Gold Foundation Board member Elaine Adler was awarded the 2019 National Humanism in Medicine Medal on June 13, 2019, at the Golden Thread Gala in New York City. These are her acceptance remarks, which played on a video at the gala. Watch that video here.
Hello, everyone. I am so very sorry that I cannot be with you, in the room today, on this special evening. I always wanted to be a movie star, so thank you for putting me on the big screen tonight.
Unfortunately, my granddaughter is having an event tonight at the same hour. She wants and expects me to be at her graduation. I know all of you appreciate the importance of the family connection, and so I’m sure you understand.
The Gold Foundation has been an important part of my life for more than 20 years, thanks to my extraordinary friends, Arnold and Sandra. They knew that people who are ill need more than a pill. They need a lot of TLC to go with it.
Because of our friendship, I learned about the foundation and “got hooked.” I realized how important the philosophy of humanism is, especially in healthcare, and so I took up the cause.
While doctors are wonderful, but it’s the nurse who really takes care of the patient hour after hour, day after day. This came to life for me when my husband, Mike, became so ill that I could not take care of him by myself. Not knowing where to go, I got a recommendation from a friend and certainly “lucked out.” Val became Mike’s aide. He and Mike bonded quickly, and he took special TLC care of Mike until he passed away. It was a difficult time.
I don’t know what I would have done without Val. I realize that more young men should go into nursing. It is a wonderful profession.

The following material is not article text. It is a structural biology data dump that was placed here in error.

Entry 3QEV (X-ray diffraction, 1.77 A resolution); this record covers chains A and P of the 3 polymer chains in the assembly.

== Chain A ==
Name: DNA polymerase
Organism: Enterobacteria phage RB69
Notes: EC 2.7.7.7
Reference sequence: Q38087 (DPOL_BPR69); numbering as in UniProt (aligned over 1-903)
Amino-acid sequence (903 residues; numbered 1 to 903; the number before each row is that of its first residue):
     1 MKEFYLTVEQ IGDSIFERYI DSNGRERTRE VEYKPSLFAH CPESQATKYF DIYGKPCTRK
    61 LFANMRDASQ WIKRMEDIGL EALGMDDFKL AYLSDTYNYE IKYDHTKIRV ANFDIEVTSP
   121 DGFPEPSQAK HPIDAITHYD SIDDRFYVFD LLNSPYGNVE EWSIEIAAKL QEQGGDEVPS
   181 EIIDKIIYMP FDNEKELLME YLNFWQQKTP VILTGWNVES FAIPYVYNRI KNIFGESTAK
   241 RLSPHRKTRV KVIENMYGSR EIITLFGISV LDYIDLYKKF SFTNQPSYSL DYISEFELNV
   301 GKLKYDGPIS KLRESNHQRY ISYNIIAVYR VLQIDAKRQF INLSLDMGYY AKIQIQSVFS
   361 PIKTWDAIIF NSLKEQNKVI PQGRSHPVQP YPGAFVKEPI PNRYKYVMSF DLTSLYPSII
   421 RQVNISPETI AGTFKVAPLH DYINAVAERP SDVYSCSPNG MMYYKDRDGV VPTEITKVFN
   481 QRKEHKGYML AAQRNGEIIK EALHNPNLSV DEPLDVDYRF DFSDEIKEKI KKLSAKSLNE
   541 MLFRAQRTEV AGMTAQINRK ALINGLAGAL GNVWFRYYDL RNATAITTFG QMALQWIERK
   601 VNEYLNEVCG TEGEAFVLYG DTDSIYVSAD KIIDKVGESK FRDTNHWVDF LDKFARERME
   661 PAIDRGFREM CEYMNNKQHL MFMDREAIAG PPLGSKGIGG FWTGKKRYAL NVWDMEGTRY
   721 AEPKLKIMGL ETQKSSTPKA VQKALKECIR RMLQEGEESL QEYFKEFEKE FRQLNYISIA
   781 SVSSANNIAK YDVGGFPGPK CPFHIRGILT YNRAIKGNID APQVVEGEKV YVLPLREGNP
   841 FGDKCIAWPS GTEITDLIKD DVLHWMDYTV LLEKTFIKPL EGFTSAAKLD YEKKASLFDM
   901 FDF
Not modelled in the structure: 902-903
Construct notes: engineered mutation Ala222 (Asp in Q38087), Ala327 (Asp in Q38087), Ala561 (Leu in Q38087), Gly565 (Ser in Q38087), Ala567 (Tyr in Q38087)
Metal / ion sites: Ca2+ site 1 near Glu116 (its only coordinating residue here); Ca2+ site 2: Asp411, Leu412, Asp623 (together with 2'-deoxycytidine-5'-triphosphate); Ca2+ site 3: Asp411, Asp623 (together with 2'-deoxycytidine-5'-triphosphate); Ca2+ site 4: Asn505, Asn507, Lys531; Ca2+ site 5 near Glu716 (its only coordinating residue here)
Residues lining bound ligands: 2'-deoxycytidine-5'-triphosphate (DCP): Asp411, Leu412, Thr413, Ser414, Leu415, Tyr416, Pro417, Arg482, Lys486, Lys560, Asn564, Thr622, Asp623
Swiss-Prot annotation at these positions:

When the Gold Foundation told me their idea to expand the White Coat Ceremony to nurses, I thought it would be wonderful, and I was very happy to be able to assist to bringing it to a reality.
Because of my husband, Mike, I have another important tie into humanism in healthcare. After a left-brain stroke, he became aphasic. Aphasia is the inability to speak. It was frustrating and he became angry. They know what they want to say, and they can’t even say it. There is nothing wrong with their intellect, it is just the inability to speak.
We hired a researcher to learn what was being done in the world of aphasia and so we met a wonderful woman, Audrey Holland, who became our mentor.
When taught to speak again, he said to me, “we have to help those who are not as fortunate as we.” And so, we began the Adler Aphasia Center in Maywood. This is Mike’s legacy.
Today, we’ve grown the number of centers to three, going onto our fourth, any day now. I expect to open one in Florida in the near future, which would make it number five.
There’s more than hope. We have success. People can make themselves understood. Not always by speech but by body language. So now they are no longer alone in this terrible plight.
The human connection is so important. This is where the Gold Foundation comes in. It emphasizes compassion and therefore reduces the stress of the situation.
I’m grateful to those who have been so kind and generous and who are honoring me tonight. But I miss not being with my co-honorees: Dr. George Thibault, with whom I sit on the Board, and Anna Quindlen, who doesn’t know it, but through the years, I have read her writings and was thrilled to think that I would be at the same table as she. Maybe one day soon we’ll go to dinner. I hope so because I really do admire her.
But it is really the Gold Foundation and their work that should get all the accolades.
Their work of infusing humanism into healthcare makes the real difference.
Thank you again. I am so pleased to be honored.
Let us help ensure that the Gold Foundation continues its important work for at least another 30 years, and then plus, plus, plus. Thank you again.